The voters of America have been denied the opportunity to inform Donald Trump that he’s “fired” after the entrepreneur and host of The Apprentice withdrew his bid for the Republican presidential nomination.
A campaign which never strayed too far from the brink of farce, but nonetheless briefly saw Trump reach second place in polls, ended last night with the release of a statement saying that he’d decided “after considerable deliberation” on remain focused on his reality TV career.
“This decision does not come easily or without regret, especially when my potential candidacy continues to be validated by ranking at the top of the Republican contenders,” he said. “ I maintain the strong conviction that if I were to run, I would be able to win the primary and ultimately, the general election.”
Cynics had always detected a whiff of a PR stunt about Trump’s alleged run for the White House. He has, after all, made headline-grabbing comments about standing for office in the run-up to previous elections, only to withdraw before putting money where his mouth is.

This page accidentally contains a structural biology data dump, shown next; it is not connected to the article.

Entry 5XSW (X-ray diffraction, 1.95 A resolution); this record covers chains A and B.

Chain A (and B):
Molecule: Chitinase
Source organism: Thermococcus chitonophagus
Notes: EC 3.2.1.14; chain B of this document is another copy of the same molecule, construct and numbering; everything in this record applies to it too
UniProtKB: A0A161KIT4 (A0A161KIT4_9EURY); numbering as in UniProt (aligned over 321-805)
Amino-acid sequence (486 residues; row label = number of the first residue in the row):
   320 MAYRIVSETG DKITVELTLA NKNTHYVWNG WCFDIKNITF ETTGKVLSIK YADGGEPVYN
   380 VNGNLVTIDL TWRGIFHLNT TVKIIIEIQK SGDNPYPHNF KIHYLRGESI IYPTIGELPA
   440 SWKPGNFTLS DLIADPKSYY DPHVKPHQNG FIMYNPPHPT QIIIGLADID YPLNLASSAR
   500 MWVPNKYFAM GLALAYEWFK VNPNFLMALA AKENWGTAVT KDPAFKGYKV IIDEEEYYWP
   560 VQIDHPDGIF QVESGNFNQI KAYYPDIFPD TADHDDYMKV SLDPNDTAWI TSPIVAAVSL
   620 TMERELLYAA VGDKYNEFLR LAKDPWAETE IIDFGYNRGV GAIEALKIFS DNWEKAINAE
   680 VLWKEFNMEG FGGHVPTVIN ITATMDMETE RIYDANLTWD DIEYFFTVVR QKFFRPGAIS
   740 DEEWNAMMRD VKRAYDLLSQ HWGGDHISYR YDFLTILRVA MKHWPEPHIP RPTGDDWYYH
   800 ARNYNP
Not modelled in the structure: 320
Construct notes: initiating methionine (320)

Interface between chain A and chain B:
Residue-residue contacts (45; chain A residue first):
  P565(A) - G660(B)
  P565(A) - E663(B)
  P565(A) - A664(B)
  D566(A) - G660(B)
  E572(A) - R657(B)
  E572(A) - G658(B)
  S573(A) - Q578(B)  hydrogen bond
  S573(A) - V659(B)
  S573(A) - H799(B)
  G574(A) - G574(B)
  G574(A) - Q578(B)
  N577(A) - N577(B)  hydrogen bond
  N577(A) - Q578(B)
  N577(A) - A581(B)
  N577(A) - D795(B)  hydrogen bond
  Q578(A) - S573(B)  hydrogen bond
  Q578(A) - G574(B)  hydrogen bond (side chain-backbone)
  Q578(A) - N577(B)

The zenith of his latest bid came last month, when he toured rolling-news studios voicing scepticism over whether Barack Obama was born in the USA. At the time, roughly fifty percent of Republican voters believed a conspiracy theory that he was actually born in Kenya.
Fuelling their suspicious, Trump told interviewers that he had dispatched a team of “investigators” to Hawaii to examine Obama’s birth. However the existence of that team was never verified, and it later emerged that they hadn't bothered to examine State birth records.
That didn’t seem to phase Republican voters, though, and for a period Trump was polling around 20 percent, putting him second in a field of contenders for the nomination.
When the “birther” issue started to impact upon the mainstream news agenda, the White House agreed to publish the President’s long form birth certificate.
Critics subsequently said Trump’s “birther” campaign stoked dog-whistle racism. Asked to respond to that allegation, he told an interviewer: “I have a great releationship with the blacks.” Shortly afterwards, his poll rating slumped to around six percent.
The property entrepreneur's "small government" ticket also sparked allegations of hypocrisy, since many of his business schemes rely on public subsidy. And while he preaches fiscal responsibility, a string of Trump developments have gone bankrupt in recent years.
Perhaps the most memorable chapter in Trump's 2012 bid, came at last month’s White House Correspondent’s Dinner, when he was subjected to sustained ridicule in comic speeches by Barack Obama and the comedian Seth Meyers.
“Donald Trump said that he was running for president as a Republican. That's funny, because I thought he was running as a joke,” said Meyers.Reuse content